Russia under threat of tougher EU sanctions

BRUSSELS (AFP) - The European Union moved to tighten sanctions against Russia over the crisis in Ukraine on Wednesday, while stopping short of tough economic measures advocated by Washington.

"We will talk about new sanctions because we think that the Russian contribution for peace in Ukraine is not sufficient," German Chancellor Angela Merkel said on arriving for an EU summit to discuss events in Ukraine as well as filling top EU posts. "The hostages have not been released, control of the borders has not yet been reached and the contact group doesn't work," she added.

According to a draft summit statement seen by AFP, new steps could include freezing programmes in Russia run by the EU's European Investment Bank as well as a request that the European Bank of Reconstruction and Development halt its own work in the country.

If adopted, the EU leaders would also significantly widen sanctions by targeting Russian firms "that are materially or financially supporting actions undermining or threatening Ukraine's sovereignty, territorial integrity and independence". This could broaden the scope to Russian companies more closely connected to the Kremlin than any of the EU sanctions taken so far, a move that many member states with strong economic ties to Russia have resisted.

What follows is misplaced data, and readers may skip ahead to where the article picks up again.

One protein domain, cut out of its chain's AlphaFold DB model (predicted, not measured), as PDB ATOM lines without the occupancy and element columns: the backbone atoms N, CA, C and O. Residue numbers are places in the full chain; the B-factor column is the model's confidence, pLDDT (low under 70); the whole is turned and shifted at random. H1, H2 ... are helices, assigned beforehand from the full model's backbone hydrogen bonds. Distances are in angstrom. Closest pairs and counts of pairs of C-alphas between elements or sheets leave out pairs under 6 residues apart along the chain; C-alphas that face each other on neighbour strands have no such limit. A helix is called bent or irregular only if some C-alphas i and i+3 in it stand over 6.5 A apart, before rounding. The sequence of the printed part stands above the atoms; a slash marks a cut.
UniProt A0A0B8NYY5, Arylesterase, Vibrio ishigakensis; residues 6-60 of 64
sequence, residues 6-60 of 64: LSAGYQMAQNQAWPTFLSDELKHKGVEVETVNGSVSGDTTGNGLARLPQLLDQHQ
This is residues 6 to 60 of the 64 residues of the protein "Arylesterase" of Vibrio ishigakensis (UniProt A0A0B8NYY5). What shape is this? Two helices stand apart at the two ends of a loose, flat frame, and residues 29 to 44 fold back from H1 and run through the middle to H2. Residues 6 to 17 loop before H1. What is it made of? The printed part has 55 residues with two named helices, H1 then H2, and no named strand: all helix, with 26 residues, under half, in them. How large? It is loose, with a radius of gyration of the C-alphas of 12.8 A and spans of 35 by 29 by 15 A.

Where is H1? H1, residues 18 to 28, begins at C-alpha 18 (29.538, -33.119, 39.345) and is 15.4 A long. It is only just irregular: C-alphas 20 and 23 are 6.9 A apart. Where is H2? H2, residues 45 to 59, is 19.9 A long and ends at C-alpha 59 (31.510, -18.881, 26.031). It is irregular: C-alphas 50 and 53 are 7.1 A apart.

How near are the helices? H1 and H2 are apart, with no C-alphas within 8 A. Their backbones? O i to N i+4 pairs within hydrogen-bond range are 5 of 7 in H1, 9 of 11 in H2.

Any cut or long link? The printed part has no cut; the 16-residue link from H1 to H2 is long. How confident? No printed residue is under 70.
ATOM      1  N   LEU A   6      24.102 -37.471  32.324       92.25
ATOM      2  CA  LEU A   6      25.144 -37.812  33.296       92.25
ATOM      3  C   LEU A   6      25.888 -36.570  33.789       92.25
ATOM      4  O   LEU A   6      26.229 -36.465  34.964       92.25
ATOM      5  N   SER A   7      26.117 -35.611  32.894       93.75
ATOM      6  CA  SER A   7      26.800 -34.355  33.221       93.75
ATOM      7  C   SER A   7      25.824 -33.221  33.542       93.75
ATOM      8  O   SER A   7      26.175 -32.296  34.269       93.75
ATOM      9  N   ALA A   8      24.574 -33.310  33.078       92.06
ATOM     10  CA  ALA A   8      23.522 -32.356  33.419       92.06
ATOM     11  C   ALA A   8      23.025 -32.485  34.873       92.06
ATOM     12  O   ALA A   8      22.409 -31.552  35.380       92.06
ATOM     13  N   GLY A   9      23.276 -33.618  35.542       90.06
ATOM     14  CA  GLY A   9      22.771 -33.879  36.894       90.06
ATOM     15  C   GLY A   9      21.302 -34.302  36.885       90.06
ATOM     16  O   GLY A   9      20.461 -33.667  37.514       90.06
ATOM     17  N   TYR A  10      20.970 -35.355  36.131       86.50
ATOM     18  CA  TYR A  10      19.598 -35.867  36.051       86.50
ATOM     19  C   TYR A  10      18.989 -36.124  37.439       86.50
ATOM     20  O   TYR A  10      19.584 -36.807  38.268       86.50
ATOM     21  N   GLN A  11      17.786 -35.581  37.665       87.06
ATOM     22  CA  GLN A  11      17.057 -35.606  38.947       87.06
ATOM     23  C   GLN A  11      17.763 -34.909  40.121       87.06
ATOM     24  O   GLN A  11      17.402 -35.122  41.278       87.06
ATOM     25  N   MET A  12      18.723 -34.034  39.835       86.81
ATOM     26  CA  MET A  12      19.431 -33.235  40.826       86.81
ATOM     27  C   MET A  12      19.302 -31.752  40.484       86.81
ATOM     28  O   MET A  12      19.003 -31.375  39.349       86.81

At a June summit in Brussels, EU leaders demanded Moscow take key steps, among them a clear backing for the Ukrainian government's peace plan and allow Kiev control of border checkpoints occupied by rebels. So far the EU has targeted more than 70 Russian and Ukrainian figures with visa bans and asset freezes under what are known as "Phase 2" measures.

But with peace still not achieved, "what is expected is a certain escalation of sanctions but that does not reach Phase 3", said French Foreign Minister Laurent Fabius, referring to the EU term for sanctions that would target entire sectors of the Russian economy, such as energy or finance.

"We must at the same time show resolve and maintain dialogue," Mr Fabius added.

The move in Brussels comes amid increasing questions in Washington regarding the EU's cautious approach. The US has hinted it would adopt alone its own punitive steps against Russia's defence and financial sectors.

The EU has been divided over whether to adopt the US hard line with some member states, such as Italy and Germany, wary of putting major economic ties with Moscow in jeopardy. Germany and France have been spearheading EU efforts to revive a Ukrainian truce in the hope more sanctions against Russia could be avoided.

Earlier Wednesday, Merkel's office said she and Ukrainian President Petro Poroshenko had agreed by phone that "Russia has been insufficient in meeting expectations" on steps to end Ukraine's worst crisis since its independence from Moscow in 1991. Despite conciliatory signals by Moscow, violence between Kiev forces and separatists still flares with more than 600 killed since the beginning of the crisis.

"The situation in Ukraine is unacceptable," said British Prime Minister David Cameron, arriving for the talks. "We need to send a very clear message with clear actions."